What is the difference between an EX-rated truck and an EE-rated truck.


By definition, an EX-rated truck must use construction techniques that reduce the risk of fire or explosion. In laymen's terms, these construction techniques typically involve rigid metal conduit or mineral insulated cable for all wiring; intrinsically safe electrical circuits; static conductive tires; brass or aluminum around the chassis and forks to protect against mechanical sparks; and explosion proof boxes for all electrical components.


What is a hazardous location?


Classifications of hazardous location are based on the following criteria:

1. The possible presence of an explosive atmosphere such as flammable gases, vapors, or liquids (Class I), combustible dust (Class II) or ignitable fibers & flyings (Class III)

2. The likelihood that the explosive atmosphere is present when equipment is operating.

3. The ignition-related properties of the explosive atmosphere that is present.


Can a lift truck manufacturer classify a hazardous area?


NO. According to the NFPA 505 paragraph 1-5.1, "The Authority Having Jurisdiction shall determine the hazard classification for any specific location as defined in NFPA 70, National Electric Code. The location shall be classified prior to considering the use of industrial trucks therein.

The Authority Having Jurisdiction is used in NFPA documents in a broad manner, since jurisdictions and approval agencies vary, as do their responsibilities. The AHJ may be a federal, state, local or other regional department or individual such as a fire chief, fire marshal, labor department, building official, electrical inspector or others having statutory authority. In many circumstances, the property owner or his designated agent assumes the role of the authority having jurisdiction.


Can powered industrial trucks be used in Class I, Group C, Division 1 hazardous areas?


No. The NFPA-505 (1999 Edition) titled "Fire Safety Standard for Powered Industrial Trucks', specifically prohibits the use of any powered industrial trucks in Class I, Group С areas as detailed in paragraph 1-6.1

1-6.1 Class I, Division 1, Groups A,B,C. Powered-operated industrial trucks shall not be permitted to be used in such locations. For examples of chemicals whose vapors, if mixed in air, are classified as Class l7 Groups A, B, or C, see Section 500-5 of NFPA 70, National Electric Code. andA-1-6.1 of this standard.


Whal is a NRTL (Nationally Recognized Testing Laboratory)?


An NRTL is an organization that OSHA has "recognized" as meeting the legal requirements in OSHA 1910.7. A "NRTL" determines that specific equipment and materials ("products") meet consensus-based standards of safety to provide the assurance, required by OSHA, and that these products are safe for use in the U.S. workplace. As a result, OSHA can accept products "properly certified" by the NRTL. "Properly certified" generally means:

1. The product is labeled or marked with the registered certification mark of the NRTL.

2. The NRTL issues the certification for a product covered within the scope of a test standard for which OSHA has recognized it, and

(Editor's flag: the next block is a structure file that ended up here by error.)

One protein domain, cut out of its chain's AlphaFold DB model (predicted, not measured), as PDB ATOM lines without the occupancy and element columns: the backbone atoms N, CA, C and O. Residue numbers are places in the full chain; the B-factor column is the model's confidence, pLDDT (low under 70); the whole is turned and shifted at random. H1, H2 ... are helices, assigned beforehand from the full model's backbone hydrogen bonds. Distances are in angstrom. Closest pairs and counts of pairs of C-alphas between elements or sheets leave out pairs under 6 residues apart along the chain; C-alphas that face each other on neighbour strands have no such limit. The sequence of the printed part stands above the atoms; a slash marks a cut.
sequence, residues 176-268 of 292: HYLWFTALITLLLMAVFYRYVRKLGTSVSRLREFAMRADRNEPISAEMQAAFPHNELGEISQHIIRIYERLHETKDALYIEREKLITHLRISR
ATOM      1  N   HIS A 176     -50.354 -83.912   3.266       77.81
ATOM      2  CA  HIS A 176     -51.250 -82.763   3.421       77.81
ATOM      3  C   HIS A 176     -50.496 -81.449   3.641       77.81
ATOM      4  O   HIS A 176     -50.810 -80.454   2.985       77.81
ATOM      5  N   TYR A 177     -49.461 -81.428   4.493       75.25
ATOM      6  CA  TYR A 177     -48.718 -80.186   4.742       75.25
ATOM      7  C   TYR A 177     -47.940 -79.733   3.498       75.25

3. the NRTL issues the certification from one of its locations.


Who does OSHA recognize as a NRTL for explosion proof equipment?


Under OSHA Subpart S of 29 CFR Part 1910, the following NRTL are the only ones OSHA recognizes as being able to approve lift trucks:

Factory Mutual Research Corporation (FMRC)
1151 Boston-Providence Turnpike
Norwood, Massachusetts 02062

Intertek Testing Services NA, Inc. (Formerly ETL)
3933 U.S. Route 11
Cortland, New York 13045

TUV Rheinland of North America, Inc.
12 Commerce Road
Newtown, Connecticut 06470

Underwriters Laboratories Inc.
333 Pfingsten Road
Northbrook. Illinois 60062f its locations.


Can standard electrical switches be used on explosion proof trucks?


Yes. Through the use of intrinsically safe circuits, standard off the shelf electrical switches can be used in hazardous areas.

By definition, intrinsic safety is an explosion protection technique applied to electrical equipment and wiring intended for installation in hazardous locations. The technique is based upon limiting both electrical and thermal energy to levels which are incapable of igniting a hazardous mixture which is present in its most easily ignitable concentration.


How do hazardous area standards in the United States compare with the standards in Europe?


World standards for the classification of hazardous areas are moving toward harmonization. The 1999 National Electric Code now recognize the use of the Zone system for classification of hazardous areas. Whereas it would appear these moves would bring a degree of "harmonization" of world standards, in fact this is just a first step toward a lengthy goal.

Much has been written and published about NEC article 505. As a stand alone article it basically has created an "Americanized" version of the IEC/CENELEC Zone system. It uses familiar Class/Division system and fits the IEC European Zones into it while maintaining NEC wiring methods and protection techniques. A distinction must be made between the US Zone system and the IEC/CENELC Zone System. They are not the same! Similar-yes, the same-no!


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